Interestingly enough, many of Griffin's experiences are not ones that I have been ignorant of; I just couldn't grasp the reality of the human experience until the contrast of the black vs white experience is made so damned vivid in Griffin's experience of the two.

It has genuinely stirred my soul in a way that is both deeply painful and even more revealing of the fact that the wounds are far deeper and the mistrust more justified than our "divisions" can ever reveal.

My "essays" pale in comparison to his work. I will be recommending it to everyone I meet.

Cinie said...

Ha, ha, ha. I'm laughing because the world, even in the blogosphere, is truly a small place. It just so happens that one of my first meager efforts as a blog owner/writer was about Obama/RFK/Griffin called "Black Like Me," I even posted a clip from the TV series starring James Whitmore.

As I write this, I'm watching a CNN story about Alicia Keys and her humanitarian efforts in Africa. Wow! What an impressive young woman! Wow! It's not often that a beautiful young woman can make your meager efforts in life seem insignificant in comparison, and make you feel proud to be so at the same time. Wow!

Kinda like how I feel in the company I find here.

Deb said...

Hey Ladies! Apologize for the lapse in responding. Just working through some shit in my head - not enough room up there to do both! :-)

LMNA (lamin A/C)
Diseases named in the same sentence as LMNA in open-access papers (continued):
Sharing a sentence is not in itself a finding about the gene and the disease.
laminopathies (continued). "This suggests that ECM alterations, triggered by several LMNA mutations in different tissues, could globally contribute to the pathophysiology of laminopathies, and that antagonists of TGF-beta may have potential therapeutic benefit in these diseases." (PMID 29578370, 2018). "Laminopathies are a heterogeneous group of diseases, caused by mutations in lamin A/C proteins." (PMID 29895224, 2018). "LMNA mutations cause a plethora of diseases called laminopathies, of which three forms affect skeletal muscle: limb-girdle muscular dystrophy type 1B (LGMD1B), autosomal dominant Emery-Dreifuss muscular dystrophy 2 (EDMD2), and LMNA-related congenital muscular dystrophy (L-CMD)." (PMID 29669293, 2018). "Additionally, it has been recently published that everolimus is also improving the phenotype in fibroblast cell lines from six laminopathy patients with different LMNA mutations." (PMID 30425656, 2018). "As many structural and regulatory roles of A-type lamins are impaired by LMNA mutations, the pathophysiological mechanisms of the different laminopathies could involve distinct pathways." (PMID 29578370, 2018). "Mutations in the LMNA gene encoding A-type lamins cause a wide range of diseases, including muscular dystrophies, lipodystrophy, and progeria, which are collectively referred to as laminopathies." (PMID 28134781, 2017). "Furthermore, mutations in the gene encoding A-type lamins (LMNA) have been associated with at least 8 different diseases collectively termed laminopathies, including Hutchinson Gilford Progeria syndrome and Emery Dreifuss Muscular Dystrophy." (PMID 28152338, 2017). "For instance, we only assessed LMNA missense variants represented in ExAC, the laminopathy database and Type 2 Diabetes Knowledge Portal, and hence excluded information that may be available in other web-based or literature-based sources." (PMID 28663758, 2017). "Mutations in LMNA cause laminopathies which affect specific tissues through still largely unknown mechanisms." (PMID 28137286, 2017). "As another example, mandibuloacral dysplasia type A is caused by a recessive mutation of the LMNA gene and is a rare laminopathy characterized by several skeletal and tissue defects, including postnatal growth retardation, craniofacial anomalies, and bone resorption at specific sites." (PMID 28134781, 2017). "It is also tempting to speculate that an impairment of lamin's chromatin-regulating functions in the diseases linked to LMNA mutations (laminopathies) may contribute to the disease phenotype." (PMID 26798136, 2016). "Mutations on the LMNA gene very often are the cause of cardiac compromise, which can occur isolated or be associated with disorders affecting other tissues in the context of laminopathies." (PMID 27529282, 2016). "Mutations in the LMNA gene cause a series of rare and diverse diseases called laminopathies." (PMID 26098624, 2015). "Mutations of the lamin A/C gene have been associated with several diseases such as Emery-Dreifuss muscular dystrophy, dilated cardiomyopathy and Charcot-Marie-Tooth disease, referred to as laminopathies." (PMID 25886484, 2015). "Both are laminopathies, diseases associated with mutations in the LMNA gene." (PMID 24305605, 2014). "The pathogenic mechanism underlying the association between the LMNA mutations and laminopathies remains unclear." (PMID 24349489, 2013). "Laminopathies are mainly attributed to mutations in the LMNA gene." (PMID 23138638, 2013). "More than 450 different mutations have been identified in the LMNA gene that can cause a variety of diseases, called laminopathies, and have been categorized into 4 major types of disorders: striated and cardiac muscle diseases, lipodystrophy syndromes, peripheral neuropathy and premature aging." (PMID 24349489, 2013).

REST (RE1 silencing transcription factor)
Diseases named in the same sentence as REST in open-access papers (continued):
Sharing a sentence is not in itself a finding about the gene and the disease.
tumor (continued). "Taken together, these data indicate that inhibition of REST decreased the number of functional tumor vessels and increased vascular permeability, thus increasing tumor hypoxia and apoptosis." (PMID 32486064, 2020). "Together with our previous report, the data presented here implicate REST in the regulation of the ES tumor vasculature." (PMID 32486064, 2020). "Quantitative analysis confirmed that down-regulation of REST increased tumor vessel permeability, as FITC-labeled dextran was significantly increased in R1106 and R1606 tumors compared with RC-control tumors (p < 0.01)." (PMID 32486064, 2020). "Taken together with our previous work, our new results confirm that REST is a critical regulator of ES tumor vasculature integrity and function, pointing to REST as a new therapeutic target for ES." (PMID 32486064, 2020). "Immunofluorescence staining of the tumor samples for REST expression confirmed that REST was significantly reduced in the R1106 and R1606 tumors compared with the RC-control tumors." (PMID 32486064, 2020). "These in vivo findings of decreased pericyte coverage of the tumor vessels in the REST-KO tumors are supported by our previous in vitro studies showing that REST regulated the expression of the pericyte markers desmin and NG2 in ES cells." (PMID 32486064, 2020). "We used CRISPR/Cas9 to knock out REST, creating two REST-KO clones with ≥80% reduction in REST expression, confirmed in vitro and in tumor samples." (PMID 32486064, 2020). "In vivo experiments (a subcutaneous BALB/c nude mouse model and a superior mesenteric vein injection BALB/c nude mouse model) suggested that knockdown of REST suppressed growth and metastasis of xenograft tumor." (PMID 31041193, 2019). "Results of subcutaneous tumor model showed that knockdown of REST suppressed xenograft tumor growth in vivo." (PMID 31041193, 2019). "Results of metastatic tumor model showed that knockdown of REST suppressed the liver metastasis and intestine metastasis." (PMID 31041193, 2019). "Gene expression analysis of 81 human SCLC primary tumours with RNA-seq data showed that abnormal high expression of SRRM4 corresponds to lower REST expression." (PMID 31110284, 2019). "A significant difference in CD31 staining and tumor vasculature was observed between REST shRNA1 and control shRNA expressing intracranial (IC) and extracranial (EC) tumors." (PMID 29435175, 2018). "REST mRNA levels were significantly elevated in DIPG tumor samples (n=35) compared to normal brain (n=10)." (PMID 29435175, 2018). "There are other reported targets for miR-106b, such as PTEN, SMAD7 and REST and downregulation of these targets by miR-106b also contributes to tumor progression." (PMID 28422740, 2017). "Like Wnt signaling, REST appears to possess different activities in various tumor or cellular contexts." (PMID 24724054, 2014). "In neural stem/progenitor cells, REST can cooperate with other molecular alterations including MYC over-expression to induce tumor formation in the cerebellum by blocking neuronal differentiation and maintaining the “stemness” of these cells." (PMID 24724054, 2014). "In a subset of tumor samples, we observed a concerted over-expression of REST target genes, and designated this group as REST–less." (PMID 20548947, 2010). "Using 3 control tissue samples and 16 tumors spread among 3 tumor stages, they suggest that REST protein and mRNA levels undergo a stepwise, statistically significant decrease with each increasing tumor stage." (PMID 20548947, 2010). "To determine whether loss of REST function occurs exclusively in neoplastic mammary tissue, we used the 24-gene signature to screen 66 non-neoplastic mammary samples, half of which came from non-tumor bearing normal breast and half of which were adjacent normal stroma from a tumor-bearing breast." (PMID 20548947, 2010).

Cin...Yeah, I know! :-) Look, we can agree, or agree to disagree - Either way, shit gets talked about and that's all that really matters to me because it helps me look at things in all possible lights before I dig my heels in (and believe me, sometimes I do!).

"That, "talk to your mama," etc., stuff is only in Crowley, the fine, upstanding officer's report, as far as I know, so I take it with a grain of salt. "

I hear you Cin, but that's all we got. Frankly, I believe Gates actually said it - after he didn't receive the respect he felt he deserved - as a "world-renowned, Harvard professor" (Just me, I could care less what title or position a person holds. Neither makes one more or less deserving of respect - as a human being). He was, IMO, disrespected because he was a Black man, but that didn't come to him until "after the fact" it seems. And why didn't his "NEIGHBOR" know who the hell he was??? Obviously, he's not been getting any real "renowned Harvard professor" respect.

Crowley & Co. are well-versed in ways to twist the law to their purposes regarding Black folk. This is Massachusetts! Blacks & Blues have a not-so-nonviolent history in this, one of the original 13! He didn't arrest him for breaking & entering, or disorderly conduct. IMHO, Crowley felt Gates wasn't deferential enough to his "authority," yelling at him and all (uppity nigger) - especially once Gates stepped outside raising hell (as attested to by people who'd gathered outside - for whatever that's worth).